Minerva McGonagall: I can only think of one way to put this. McGonagall is a bad ass. Hands down. You don’t believe me? Please consult Order of the Phoenix, the Career Advice chapter, and Deathly Hallows, basically any scene after Harry shows back up at Hogwarts. She’s a smart woman and she knows when to stand her ground. She’s a Gryffindor, through and through, no doubt about it. And while she seems a little strict at times, there’s a lot of heart there, too. (Don’t believe me? Go back to when Gryffindor won the Quidditch Cup in book 3. She’s seen jumping up and down and crying in joy.)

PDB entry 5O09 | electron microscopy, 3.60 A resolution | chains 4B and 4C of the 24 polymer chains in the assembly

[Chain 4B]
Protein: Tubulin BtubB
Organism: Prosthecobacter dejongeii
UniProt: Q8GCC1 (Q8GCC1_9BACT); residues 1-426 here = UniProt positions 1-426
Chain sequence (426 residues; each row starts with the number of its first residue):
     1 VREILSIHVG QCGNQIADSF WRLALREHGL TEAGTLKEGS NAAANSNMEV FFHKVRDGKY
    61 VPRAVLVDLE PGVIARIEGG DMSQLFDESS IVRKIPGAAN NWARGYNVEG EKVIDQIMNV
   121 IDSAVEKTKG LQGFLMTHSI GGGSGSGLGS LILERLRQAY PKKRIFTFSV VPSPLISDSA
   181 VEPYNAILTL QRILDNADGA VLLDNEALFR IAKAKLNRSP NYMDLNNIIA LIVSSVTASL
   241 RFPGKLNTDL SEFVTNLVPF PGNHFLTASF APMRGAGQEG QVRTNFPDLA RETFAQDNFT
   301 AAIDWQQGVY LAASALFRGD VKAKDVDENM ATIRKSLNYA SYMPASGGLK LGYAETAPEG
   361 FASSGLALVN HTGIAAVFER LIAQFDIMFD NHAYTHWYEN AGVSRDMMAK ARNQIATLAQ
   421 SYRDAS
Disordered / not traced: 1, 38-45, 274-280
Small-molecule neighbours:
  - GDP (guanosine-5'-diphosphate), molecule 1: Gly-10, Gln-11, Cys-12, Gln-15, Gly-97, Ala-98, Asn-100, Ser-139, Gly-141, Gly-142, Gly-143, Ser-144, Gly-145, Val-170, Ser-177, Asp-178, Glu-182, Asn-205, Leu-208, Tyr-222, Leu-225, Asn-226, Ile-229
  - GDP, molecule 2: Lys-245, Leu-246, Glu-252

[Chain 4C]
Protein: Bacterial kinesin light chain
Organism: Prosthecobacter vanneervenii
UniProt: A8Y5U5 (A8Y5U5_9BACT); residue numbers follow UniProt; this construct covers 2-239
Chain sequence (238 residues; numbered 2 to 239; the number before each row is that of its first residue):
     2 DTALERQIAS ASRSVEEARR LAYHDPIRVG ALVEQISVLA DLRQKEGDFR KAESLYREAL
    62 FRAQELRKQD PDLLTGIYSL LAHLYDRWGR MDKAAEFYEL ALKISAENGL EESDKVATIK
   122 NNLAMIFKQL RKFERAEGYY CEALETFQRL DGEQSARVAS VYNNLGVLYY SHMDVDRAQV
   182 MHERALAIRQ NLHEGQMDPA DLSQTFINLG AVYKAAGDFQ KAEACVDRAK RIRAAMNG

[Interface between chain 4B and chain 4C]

This is only a glance at the many women in Harry Potter. There are plenty of other strong and courageous women (and especially strong and courageous mothers, namely Lily Potter and Narcissa Malfoy). At the same time, they are balanced with women who lie and sneak and abuse power and do evil things. Rowling paints a picture of women that doesn’t hide blemishes. She treats women as real people, just like she treats the men. And at the end of the day, she has provided young girls in generations to come an example of women who don’t deny that they’re smart and who don’t dumb themselves down to get the attention of a boy. These are role models who will last–not just for me, but for future generations of Potter readers as well.